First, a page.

Does it sound as though I don’t like birds? Not at all! We had budgies for years when I was young, my husband and I love our newly adopted older canary, and we go through close to 30 pounds of sugar from May until September feeding the hummingbirds that visit our home each year. But I also have a healthy respect for them. They’re fast – and the ones in cages know they’re cornered – so if they don’t know you, watch your hands!
Just as you would with any other skittish animal, move slowly, talk gently (high whiny voices aren’t gentle), and on your first visit try to do what you can without putting your hand in the cage if you feel uncomfortable about it. Some cages have the food and water cups placed into the cage through slot in the front made for them (some have doors that close down when the dish is removed…but others leave an nice big hole…so bring a piece of cardboard with you to wedge in place and avoid a cage breakout!)
- Canaries do not feel comfortable being touched, so they’ll move away from where you’re working. Your big focus here is not to alarm the poor wee things.
- Budgies do like to land on you – and if they are used to doing it, they might light on your hand as you work. Steel yourself before putting your hand in the cage if you’re not used to this. The automatic reaction is to shake your hand and you’d send him spiraling! (Did you know a bird’s claws are cold? It’s a funny feeling at first.) Watch out for the escape artist. Budgies often spend their day outside their cages when the family isn’t home but you don’t have time to chase him around the room…or house!
- Larger birds such as Lovebirds, Cockatiels, and Parrots can do damage if they claw or bite you – and they don’t need a reason (that is apparent to you at any rate…I’m sure there is one.) One of my budgies would bite my fingertip every now and then and it hurt like crazy. I wouldn’t want to be on the other end of a big bird’s beak. If you’re asked to look after larger birds, and it necessitates putting your hand inside the cage, I’d suggest you do a dry run with the client and take good notes about the bird first.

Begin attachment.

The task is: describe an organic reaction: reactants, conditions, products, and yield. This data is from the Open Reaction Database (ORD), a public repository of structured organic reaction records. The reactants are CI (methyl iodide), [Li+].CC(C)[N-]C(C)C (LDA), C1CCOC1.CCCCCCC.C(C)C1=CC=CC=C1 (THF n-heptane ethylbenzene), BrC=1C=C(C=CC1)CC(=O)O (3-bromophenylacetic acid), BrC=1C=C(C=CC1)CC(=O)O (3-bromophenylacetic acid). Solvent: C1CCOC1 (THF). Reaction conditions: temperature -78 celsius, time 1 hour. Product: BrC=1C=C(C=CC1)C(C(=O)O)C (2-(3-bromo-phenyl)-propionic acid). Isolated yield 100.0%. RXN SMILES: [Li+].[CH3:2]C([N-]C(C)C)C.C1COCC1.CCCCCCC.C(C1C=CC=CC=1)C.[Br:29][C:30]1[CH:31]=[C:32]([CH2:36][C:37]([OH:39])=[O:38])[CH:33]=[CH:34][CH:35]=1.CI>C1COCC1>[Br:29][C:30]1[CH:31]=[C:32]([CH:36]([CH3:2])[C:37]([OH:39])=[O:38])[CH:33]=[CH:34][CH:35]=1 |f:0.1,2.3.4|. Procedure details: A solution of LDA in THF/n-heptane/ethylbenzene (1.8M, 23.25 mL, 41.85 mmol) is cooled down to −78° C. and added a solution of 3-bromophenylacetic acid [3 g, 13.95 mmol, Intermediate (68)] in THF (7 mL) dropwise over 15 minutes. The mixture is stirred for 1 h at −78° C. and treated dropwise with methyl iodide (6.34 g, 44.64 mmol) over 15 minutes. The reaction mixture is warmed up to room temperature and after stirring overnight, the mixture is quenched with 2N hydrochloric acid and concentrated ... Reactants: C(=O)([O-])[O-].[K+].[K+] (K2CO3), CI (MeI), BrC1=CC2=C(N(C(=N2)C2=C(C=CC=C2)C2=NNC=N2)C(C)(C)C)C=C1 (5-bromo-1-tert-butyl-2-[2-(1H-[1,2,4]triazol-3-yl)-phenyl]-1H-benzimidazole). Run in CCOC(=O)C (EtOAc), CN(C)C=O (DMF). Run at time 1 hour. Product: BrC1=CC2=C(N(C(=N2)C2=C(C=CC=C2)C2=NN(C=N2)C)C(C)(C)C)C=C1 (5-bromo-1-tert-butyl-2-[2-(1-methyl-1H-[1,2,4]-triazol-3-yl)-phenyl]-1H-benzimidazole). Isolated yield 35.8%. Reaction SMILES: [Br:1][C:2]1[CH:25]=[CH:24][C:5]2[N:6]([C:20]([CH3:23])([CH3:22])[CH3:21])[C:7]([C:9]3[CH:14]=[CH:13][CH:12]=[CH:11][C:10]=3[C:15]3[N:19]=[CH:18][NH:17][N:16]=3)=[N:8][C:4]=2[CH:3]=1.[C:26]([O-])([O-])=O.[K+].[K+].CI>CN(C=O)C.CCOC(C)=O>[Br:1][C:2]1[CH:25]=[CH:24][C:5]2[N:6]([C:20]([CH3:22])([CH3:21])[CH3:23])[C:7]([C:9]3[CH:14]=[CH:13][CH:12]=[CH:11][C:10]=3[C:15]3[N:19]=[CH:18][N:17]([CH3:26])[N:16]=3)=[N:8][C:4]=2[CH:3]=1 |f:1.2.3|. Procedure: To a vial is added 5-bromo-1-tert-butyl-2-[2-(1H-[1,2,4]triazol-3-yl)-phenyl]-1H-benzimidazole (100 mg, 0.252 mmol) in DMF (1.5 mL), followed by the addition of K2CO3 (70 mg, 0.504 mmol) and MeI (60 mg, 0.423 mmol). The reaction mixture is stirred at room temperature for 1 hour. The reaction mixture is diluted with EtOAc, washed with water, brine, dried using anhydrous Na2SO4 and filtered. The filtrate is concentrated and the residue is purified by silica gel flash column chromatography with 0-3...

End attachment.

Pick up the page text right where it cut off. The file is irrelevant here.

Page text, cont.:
- Don’t underestimate birds. They’re highly intelligent, watch everything you do, and learn quickly.
Most animals enjoy a little music and birds are no exception. If you can leave a radio on, low, all animals have great hearing unless they’re getting old, then they’ll be grateful to you during the long boring days when there’s no activity in the household.
Small animal pet sits can be very rewarding and they give you the opportunity to enjoy wonderful, playful, smart, curious, new kinds of animals. We’re so very fortunate in our line of work. Where other people might say they don’t like birds, or cats, or dogs… we take on their care even when we’re not quite sure how we feel about them. And even if we’re still not sure they’re our favorites by the end of our adventure, we can’t help but appreciate them and all they have to offer. They give us a new respect for them, and that change our perspective forevermore. Just one more thing we’d never know if we didn’t go in with an open mind and heart.
Until next time, have fun out there!
[Parrot photo is courtesy of Cressie Wright – Dreamstime Stock Photos]
Other articles in this series…